Older age is strong risk factor for cutaneous squamous cell carcinoma, independent of actinic keratosis diagnosis
MONDAY, March 29, 2021 (HealthDay News) — The annual increase in risk for cutaneous squamous cell carcinoma (cSCC) is higher for patients who have received a diagnosis of one or more actinic keratoses (AKs), according to a study published online March 24 in JAMA Dermatology.
Shabnam Madani, M.D., from Kaiser Permanente in Walnut Creek, California, and colleagues followed 220,236 patients with AK and 220,236 matched controls to assess the 10-year incidence of cSCC.
The researchers found that the risk for cSCC increased with each year of follow-up by 1.92 percent in patients with AK and by 0.83 percent in matched control patients (hazard ratio, 1.90). However, risk was substantially greater among patients aged 49 years and younger diagnosed with AK (hazard ratio, 6.77). The cumulative incidence of cSCC reached 17.1 percent at 10 years among patients with AK and 5.7 percent in control patients. There was a modest association observed between increased numbers of AKs and increased cSCC risk (â¥15 AKs versus one AK: hazard ratio, 1.89). Risk factors for cSCC, other than AK, included older age, White race (a proxy for skin type), history of basal cell carcinoma, and male sex.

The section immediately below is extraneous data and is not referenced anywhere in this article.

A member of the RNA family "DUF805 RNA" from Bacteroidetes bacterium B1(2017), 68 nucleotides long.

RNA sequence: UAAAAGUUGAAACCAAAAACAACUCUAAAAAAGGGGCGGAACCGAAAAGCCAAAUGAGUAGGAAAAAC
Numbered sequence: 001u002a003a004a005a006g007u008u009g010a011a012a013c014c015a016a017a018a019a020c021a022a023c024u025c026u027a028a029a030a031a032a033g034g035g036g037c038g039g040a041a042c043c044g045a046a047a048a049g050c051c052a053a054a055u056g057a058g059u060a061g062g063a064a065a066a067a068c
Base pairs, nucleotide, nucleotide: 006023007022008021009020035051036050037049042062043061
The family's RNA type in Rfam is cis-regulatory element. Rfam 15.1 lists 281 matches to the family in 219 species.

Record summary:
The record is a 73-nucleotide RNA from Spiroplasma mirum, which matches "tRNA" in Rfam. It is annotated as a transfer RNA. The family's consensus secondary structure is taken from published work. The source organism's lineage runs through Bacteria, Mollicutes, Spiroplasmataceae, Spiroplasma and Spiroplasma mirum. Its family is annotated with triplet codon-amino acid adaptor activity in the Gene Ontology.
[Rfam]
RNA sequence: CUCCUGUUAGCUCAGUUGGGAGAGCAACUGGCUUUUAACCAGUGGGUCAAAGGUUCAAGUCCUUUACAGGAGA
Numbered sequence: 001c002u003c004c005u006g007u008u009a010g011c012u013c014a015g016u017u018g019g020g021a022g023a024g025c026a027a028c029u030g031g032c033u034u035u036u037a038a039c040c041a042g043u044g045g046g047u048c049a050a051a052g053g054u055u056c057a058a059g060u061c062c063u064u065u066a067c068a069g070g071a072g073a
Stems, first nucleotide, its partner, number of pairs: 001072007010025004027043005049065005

“These results can be used to develop recommendations for risk-based patient education, treatment, and surveillance,” the authors write.
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